Subito.it’s classifieds site is Italy’s market leader for buying and selling used goods. However, Italy is not the easiest market to promote second-hand trade. Italians are sometimes reluctant to buy used goods and, even when they do, they are not so willing to talk about it with their friends.
To challenge this attitude, Subito.it recently conducted a PR campaign to change the Italians’ perception of second-hand buying and selling.
What Subito.it wanted to achieve with the project is a positive change in people’s perception, positioning second-hand as a real economy for people who are smart and responsible.
Buying and selling used goods allow people to create changes in their lives more often (for example the furniture for their home), find unique pieces (like vintage dresses or accessories), help the environment (less CO2 emissions) and also earn money to increase their family budget.
Subito.it commissioned a study by the research institute Doxa, which showed that 44 percent of Italians have bought or sold second-hand goods in the last year, and the second-hand economy in Italy is worth Euro 18 billion, which is one percent of the Italian GDP.
For the first time in Subito.it’s history, they invited media to a press conference to present the results of the study ‘Second-hand Economy’. Subito.it also asked the Italian sociologist Marco Pedroni and the famous fashion blogger Arianna Chieli to participate as third-party ambassadors, analyzing how the second-hand phenomenon is affecting people’s everyday life and values.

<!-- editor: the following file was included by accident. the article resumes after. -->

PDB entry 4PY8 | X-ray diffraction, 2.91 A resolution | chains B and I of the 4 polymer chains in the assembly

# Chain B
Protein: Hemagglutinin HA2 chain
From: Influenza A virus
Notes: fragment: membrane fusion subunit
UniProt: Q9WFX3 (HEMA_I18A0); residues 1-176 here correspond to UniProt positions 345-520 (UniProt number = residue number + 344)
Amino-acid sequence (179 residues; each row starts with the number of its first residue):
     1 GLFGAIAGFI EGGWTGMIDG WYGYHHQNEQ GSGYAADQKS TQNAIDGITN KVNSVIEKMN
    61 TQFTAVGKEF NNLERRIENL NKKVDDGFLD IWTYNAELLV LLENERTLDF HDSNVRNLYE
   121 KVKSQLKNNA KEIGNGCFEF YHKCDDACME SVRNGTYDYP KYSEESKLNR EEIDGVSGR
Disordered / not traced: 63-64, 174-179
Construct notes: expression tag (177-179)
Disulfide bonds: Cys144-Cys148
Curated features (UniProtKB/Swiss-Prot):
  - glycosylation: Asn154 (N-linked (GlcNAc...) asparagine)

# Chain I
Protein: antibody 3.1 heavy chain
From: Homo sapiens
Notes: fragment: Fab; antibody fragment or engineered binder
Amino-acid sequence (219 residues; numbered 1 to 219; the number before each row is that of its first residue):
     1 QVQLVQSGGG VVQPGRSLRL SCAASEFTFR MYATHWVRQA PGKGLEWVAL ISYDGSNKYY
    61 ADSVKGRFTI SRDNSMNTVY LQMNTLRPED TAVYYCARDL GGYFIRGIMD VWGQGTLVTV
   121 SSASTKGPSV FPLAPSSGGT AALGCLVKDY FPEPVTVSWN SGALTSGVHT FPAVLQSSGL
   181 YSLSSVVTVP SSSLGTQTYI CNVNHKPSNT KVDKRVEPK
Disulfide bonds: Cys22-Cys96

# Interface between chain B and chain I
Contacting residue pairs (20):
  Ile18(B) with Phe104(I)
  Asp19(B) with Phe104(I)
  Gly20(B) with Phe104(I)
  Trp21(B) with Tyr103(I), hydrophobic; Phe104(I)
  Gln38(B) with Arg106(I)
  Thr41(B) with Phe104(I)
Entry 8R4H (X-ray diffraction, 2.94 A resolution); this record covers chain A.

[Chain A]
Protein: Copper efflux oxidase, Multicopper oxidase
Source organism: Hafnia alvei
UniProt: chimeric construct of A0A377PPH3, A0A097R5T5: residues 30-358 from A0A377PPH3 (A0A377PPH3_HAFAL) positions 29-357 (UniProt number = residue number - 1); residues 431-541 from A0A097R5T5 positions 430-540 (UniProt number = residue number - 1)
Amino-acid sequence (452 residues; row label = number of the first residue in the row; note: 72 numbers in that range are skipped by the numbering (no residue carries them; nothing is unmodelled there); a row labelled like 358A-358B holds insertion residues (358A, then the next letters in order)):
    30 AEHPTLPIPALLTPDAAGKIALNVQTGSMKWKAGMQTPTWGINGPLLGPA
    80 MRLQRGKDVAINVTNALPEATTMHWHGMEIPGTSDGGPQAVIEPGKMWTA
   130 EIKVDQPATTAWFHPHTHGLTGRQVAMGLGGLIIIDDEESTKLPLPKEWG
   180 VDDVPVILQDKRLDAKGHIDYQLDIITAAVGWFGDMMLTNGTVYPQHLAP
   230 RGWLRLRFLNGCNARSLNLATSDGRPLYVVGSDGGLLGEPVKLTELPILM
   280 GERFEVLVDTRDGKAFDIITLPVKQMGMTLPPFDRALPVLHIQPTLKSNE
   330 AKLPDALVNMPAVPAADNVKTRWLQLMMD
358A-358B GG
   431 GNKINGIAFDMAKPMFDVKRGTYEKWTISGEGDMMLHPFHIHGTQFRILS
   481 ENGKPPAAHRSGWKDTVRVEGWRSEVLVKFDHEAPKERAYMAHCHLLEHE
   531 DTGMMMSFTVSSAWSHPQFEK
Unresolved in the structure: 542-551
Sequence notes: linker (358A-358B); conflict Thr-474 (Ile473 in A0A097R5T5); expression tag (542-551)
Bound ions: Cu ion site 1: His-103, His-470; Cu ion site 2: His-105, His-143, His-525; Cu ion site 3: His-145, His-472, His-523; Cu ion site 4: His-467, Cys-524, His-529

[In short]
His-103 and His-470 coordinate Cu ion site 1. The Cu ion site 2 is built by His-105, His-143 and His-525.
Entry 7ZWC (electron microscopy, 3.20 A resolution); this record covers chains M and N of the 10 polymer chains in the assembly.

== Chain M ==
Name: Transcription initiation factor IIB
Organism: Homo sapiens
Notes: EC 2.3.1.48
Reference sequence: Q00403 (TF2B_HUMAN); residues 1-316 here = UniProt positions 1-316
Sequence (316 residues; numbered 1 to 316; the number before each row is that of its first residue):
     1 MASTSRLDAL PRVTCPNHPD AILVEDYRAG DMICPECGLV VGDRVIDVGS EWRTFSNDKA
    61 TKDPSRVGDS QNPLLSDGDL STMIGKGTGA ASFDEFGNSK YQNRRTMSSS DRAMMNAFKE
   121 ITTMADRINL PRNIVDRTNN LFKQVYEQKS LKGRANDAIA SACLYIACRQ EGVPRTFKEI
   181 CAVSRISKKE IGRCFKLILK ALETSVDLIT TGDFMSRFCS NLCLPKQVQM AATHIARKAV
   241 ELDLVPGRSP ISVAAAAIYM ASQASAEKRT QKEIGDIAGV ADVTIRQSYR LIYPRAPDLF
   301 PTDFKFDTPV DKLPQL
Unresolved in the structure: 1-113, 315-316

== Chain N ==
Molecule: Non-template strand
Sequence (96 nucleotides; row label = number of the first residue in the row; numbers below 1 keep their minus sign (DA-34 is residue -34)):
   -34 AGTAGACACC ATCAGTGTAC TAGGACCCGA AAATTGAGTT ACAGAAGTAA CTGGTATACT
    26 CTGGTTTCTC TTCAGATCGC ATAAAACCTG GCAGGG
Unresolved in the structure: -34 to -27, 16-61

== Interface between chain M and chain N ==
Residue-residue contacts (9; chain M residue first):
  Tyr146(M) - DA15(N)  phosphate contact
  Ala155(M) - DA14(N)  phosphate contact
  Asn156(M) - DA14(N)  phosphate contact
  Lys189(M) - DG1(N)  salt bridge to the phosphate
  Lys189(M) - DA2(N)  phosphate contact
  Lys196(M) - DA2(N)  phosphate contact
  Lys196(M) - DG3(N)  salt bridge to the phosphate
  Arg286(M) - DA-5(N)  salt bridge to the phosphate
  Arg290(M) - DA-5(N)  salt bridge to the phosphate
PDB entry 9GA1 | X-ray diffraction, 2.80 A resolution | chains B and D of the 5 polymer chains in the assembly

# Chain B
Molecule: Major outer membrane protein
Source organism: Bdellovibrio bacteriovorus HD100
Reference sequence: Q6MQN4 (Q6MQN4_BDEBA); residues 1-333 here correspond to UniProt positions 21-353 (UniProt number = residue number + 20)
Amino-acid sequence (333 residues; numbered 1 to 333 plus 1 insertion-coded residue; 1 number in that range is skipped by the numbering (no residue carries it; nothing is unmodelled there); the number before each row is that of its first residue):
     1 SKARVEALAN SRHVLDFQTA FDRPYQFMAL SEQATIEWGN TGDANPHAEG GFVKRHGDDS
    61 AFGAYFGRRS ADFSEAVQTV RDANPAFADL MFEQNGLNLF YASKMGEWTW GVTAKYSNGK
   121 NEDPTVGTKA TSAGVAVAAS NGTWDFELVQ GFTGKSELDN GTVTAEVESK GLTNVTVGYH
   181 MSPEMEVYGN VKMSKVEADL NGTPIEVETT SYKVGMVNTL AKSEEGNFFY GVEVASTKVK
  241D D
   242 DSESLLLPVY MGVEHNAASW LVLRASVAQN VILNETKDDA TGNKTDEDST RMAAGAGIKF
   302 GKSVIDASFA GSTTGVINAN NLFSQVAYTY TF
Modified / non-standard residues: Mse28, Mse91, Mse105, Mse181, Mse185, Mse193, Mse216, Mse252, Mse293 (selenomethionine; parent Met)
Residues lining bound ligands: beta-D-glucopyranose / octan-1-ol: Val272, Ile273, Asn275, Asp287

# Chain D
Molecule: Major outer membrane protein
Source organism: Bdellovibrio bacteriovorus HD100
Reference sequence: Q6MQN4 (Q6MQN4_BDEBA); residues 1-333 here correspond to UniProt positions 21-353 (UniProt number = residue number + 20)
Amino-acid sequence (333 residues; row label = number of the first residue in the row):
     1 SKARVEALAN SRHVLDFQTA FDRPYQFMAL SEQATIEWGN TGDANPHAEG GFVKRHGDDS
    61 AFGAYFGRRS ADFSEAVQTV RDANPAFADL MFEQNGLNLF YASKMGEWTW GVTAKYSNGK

From left: Blogger Arianna Chieli talked about second-hand fashion and Melany Libraro presented the study results at the press event.
“We focused on who the person who is buying or selling used goods is. We wanted to highlight that quite often the typical user of our site is a very smart person who likes to have a selection of choices and who knows how to allocate his or her budget in an intelligent way, by purchasing both new and used goods,” says Melany Libraro, General Manager of Subito.it.
And the results have been quite impressive. So far the campaign and press conference have resulted in more than 70 pieces of press coverage, including two TV and two radio broadcasts in addition to many articles in both national and local newspapers and magazines.
Some of the Italian press coverage following the campaign, pointing out the potential in the Italian second-hand economy.
“And we are still expecting even more attention! We truly hope that this campaign will contribute to shift the Italians’ perception of second-hand from ‘cheap and poor’ to ‘smart and responsible’,” Libraro says.